Ecuador cuts Julian Assange's internet access at London embassy

Founder of whistle-blower website holed up at Ecuador's embassy in London for nearly six years now, faces fresh curbs.

    WikiLeaks founder Julian Assange is seen on the balcony of the Ecuadorian Embassy in London, Britain, May 19, 2017 [Photo Peter Nicholls/Reuters]
    WikiLeaks founder Julian Assange is seen on the balcony of the Ecuadorian Embassy in London, Britain, May 19, 2017 [Photo Peter Nicholls/Reuters]

    Ecuador has cut off Julian Assange's communications with the outside world from its London embassy, where the founder of the whistle-blower website WikiLeaks has been living for nearly six years.

    In a statement, the government of Ecuador said that it had acted because Assange had breached "a written commitment made to the government at the end of 2017 not to issue messages that might interfere with other states".

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    According to the statement, Assange's recent behaviour on social media "put at risk the good relations Ecuador maintains with the UK, with other states of the European Union, and with other nations".

    The government acted after Assange tweeted critically on Monday of Britain’s accusation that Russia was responsible for the nerve agent poisoning of a Russian former double agent and his daughter in the city of Salisbury earlier this month.

    Assange also questioned the decision by the UK and more than 20 other countries to expel 150 Russian diplomats they claim are spies.

    This is not the first time Ecuador cuts off Assange's internet access. The same thing happened in October 2016 amid fears that Ecuador would be sucked into efforts to interfere in the American election by the activities of the WikiLeaks founder.

    Ecuador said it was not evicting Assange from its embassy and that its "temporary restriction" of internet services "does not prevent the WikiLeaks organization from carrying out its journalistic activities".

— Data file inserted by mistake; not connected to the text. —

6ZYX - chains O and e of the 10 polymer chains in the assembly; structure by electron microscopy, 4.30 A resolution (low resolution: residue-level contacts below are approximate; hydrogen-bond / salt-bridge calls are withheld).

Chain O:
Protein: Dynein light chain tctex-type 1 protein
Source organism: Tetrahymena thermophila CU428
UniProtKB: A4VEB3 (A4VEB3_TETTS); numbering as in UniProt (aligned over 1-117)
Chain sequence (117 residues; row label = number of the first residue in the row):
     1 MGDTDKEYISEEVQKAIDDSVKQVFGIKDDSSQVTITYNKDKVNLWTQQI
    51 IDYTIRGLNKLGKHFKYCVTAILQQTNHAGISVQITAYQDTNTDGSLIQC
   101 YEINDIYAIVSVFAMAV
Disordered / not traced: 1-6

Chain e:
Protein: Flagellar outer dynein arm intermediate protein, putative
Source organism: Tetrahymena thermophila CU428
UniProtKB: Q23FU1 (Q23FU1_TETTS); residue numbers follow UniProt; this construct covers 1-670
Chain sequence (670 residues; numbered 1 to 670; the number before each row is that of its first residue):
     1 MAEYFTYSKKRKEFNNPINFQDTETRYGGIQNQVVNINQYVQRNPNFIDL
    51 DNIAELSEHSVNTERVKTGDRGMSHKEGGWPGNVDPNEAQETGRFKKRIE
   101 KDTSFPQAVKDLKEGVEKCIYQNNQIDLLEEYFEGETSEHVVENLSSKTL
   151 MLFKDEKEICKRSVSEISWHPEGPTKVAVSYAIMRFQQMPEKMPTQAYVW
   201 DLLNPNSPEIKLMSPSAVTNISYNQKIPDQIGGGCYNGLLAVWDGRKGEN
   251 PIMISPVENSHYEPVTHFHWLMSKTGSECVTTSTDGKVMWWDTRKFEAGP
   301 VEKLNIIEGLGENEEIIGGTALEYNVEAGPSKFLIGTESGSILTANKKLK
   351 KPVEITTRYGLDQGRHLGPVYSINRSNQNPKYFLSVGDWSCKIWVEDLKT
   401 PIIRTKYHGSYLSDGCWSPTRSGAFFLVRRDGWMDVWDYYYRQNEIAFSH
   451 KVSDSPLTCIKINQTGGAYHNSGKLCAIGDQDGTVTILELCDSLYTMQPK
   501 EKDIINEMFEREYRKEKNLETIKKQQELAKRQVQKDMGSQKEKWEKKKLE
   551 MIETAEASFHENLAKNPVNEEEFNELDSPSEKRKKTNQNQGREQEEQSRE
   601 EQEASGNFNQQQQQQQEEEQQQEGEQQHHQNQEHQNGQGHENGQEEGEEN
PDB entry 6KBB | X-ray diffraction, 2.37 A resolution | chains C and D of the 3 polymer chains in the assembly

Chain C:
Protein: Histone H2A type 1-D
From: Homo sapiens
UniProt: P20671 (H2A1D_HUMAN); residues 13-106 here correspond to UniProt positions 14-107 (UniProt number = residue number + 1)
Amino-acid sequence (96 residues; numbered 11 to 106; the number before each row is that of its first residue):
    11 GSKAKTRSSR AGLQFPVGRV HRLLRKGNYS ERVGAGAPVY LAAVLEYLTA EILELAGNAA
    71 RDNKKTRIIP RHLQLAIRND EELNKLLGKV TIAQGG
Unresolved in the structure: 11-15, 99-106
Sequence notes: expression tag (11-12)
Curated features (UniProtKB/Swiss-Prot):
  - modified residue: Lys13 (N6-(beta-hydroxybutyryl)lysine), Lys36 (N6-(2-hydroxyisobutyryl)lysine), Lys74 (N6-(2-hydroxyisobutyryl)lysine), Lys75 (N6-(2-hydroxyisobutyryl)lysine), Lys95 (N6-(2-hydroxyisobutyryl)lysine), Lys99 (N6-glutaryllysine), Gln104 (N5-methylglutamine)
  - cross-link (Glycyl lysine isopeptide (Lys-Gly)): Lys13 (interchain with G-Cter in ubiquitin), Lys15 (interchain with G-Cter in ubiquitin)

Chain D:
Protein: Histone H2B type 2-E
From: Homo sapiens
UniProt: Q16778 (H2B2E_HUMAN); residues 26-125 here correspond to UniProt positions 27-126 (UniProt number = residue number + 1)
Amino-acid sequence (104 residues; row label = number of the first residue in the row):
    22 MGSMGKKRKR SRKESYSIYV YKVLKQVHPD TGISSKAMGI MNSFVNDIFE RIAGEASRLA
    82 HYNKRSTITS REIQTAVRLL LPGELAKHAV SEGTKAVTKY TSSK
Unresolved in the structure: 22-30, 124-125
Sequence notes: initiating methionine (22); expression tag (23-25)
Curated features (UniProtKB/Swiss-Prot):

The move was clearly intended to keep the embassy from being the control centre for leaking operations.

    Julian Assange went to the embassy in 2012 to avoid extradition to Sweden to face questioning about rape allegations, which he denies.

    Sweden dropped the case last May because too much time had passed.

    Fears of arrest

    Assange still faces a British charge for skipping bail and fears being arrested and deported to the US.

    Jeff Sessions, US attorney general, said last year that arresting Assange was "a priority".

    Maria Fernanda Espinosa, Ecuador's foreign minister, said on Wednesday that officials would meet in London next week with Assange's lawyers to explore additional measures in connection to what she branded as Assange's "noncompliance" with his agreement not to meddle in foreign affairs.

    Assange's recent tweets, posted on Tuesday, respond to an insult from Alan Duncan, a minister of state at the British Foreign Office, who called Assange a "miserable little worm".

    Duncan told members of parliament "it's about time that this miserable little worm walked out of the embassy and gave himself up to British justice".

    In December, Ecuador granted Assange citizenship and Espinosa called the measure "one more ring of protection" for Assange.

    In January she said that Ecuador would continue to pursue a dialogue with the UK to eventually remove Assange from the embassy.

    Earlier this week Espinosa said: "The most important thing is that Ecuador maintains a dialogue with the United Kingdom to find a definitive and lasting solution to this situation that the current government has inherited."

    SOURCE: News agencies


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